Reichianism, then, seemed to offer a new channel for the energies that had been wasted in the Marxist struggles of the 1930s. Rosenfeld was particularly alert to that waste: his story "The Party" describes an American cadre's growing disillusion with his party cell, which culminates when the younger members start interrupting the leaders' platform speeches with a campaign of deliberate yawning. (Their strategy, Rosenfeld writes, was "'to bore from within'--miserable pun.") But what really seems to have made Rosenfeld place his social hope in Reichianism was the extermination of European Jewry, to which he reacted more quickly and more profoundly than most of the New York intellectuals. He came almost at once to the belief, which in time would become a truism of Holocaust discourse, that the extremity of the Nazi crimes against the Jews went beyond conventional categories of good and evil.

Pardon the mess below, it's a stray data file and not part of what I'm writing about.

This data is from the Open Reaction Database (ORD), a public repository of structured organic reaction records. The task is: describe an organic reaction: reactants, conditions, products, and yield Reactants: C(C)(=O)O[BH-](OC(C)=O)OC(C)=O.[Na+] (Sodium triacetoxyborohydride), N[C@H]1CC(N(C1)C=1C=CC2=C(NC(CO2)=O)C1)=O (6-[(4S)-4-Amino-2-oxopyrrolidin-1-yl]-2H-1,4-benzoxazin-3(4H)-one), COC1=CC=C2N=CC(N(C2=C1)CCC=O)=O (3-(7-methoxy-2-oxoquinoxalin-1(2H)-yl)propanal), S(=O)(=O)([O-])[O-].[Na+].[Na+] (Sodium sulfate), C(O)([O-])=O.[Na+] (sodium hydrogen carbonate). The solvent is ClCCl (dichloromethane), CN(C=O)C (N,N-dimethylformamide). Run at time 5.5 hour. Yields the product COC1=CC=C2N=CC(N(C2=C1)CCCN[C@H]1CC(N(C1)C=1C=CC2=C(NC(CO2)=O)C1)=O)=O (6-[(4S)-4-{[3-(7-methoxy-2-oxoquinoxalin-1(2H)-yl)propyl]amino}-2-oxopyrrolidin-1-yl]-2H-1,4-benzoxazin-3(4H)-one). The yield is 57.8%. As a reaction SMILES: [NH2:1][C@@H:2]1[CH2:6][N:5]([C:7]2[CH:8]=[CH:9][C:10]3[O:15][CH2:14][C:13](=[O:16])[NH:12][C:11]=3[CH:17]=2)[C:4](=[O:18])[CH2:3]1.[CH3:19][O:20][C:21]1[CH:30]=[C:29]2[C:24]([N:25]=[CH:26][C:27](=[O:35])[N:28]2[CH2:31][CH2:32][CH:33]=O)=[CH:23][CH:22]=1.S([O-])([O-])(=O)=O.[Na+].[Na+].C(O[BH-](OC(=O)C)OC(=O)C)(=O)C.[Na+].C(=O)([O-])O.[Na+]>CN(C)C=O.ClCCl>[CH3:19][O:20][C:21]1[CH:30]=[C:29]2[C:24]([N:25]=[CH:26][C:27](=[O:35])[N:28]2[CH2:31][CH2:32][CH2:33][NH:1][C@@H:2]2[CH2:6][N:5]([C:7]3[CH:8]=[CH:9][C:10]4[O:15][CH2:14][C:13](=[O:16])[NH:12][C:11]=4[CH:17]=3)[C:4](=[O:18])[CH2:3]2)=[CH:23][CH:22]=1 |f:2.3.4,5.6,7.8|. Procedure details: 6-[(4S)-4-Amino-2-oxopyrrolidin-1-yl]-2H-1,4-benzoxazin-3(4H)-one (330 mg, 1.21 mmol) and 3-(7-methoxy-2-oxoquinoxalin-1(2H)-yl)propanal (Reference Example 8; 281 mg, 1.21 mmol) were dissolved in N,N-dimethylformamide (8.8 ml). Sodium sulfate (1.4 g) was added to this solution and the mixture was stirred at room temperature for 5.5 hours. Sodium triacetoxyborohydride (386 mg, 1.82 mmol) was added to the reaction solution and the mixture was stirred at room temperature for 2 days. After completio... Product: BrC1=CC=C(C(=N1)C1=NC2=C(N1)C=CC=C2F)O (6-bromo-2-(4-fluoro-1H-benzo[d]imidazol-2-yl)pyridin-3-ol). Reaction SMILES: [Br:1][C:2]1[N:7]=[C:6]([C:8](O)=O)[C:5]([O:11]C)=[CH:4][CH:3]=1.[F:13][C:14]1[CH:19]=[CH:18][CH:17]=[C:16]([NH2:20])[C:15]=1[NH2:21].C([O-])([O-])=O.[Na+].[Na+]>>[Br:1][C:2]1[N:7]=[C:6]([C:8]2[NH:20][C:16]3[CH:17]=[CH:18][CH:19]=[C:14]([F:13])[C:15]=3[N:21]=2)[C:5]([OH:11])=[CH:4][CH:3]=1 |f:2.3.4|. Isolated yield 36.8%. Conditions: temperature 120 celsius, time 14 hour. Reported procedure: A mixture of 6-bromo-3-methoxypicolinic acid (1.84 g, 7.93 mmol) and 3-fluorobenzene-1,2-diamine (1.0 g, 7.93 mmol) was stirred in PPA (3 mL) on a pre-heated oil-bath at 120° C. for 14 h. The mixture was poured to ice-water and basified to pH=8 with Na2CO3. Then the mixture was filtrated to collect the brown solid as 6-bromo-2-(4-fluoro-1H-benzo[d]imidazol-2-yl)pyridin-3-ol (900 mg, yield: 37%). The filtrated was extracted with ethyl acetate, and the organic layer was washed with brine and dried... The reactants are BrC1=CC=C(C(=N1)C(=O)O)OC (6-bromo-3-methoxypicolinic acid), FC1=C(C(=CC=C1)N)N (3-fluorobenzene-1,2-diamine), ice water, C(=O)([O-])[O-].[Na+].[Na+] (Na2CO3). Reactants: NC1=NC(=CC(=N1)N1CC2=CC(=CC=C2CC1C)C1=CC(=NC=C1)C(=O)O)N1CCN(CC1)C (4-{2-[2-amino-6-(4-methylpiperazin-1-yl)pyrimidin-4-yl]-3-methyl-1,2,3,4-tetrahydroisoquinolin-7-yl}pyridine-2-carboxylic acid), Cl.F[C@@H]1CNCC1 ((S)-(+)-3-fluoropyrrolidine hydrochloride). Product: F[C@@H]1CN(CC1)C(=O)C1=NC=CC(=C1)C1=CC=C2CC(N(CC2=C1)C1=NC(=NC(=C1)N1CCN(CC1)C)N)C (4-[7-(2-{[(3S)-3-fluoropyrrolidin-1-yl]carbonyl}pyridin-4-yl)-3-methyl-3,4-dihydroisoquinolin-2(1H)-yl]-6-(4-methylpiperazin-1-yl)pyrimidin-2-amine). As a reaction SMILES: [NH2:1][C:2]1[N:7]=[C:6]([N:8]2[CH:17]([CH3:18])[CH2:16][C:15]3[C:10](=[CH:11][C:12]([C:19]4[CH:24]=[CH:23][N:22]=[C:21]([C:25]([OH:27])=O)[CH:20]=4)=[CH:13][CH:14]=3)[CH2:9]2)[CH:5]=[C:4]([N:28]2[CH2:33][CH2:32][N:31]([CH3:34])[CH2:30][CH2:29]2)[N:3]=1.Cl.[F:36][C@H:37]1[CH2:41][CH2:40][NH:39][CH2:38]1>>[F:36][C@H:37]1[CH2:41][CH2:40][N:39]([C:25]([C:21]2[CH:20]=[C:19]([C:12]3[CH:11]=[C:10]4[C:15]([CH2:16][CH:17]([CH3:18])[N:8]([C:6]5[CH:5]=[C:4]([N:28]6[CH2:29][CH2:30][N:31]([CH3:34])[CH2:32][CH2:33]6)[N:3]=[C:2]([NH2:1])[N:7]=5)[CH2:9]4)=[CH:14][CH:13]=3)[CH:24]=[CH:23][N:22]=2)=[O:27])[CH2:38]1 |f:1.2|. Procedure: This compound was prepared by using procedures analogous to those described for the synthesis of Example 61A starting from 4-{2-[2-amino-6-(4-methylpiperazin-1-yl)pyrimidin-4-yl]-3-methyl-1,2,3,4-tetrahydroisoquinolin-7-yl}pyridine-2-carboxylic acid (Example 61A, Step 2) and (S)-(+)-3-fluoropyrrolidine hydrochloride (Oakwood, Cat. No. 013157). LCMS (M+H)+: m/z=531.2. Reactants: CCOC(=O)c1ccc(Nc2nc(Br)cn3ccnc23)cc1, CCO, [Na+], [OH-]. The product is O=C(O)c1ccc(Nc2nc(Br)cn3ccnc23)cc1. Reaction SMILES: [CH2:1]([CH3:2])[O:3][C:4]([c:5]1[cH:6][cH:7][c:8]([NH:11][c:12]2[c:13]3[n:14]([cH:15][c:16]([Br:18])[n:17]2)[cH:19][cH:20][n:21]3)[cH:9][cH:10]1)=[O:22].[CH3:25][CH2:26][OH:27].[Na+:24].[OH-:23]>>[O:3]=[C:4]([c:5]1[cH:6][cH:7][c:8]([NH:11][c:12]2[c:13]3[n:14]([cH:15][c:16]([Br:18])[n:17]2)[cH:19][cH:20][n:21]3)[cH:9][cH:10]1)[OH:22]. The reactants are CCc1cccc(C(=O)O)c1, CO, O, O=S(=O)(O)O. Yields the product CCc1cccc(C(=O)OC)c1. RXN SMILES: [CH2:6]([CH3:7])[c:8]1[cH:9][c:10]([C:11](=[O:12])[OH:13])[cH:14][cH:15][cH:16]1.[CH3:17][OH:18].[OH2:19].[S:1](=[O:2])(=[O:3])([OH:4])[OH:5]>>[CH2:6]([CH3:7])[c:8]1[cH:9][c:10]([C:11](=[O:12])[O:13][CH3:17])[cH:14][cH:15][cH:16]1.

What must replace them, he wrote in Partisan Review in 1949, are the more fundamental forces of terror and joy: "The death of our old culture came about when the evil greater than evil occurred--which is the terror. The good greater than good does not yet exist on earth: it is joy, which wants eternity. Together with terror, joy must replace the old pair of opposites, the old limits, which are now surpassed." Only by transforming human character could the world be made safe from totalitarianism, in both its Nazi and Soviet varieties. Reviewing a book about the Soviet labor camps, Rosenfeld longed for "a politics in which such things as the Soviet Union not only do not occur, but are impossible. But this is as much as to say, a new humanity: a society and a human character structure, proof against outrage. Which is what was once meant by socialism."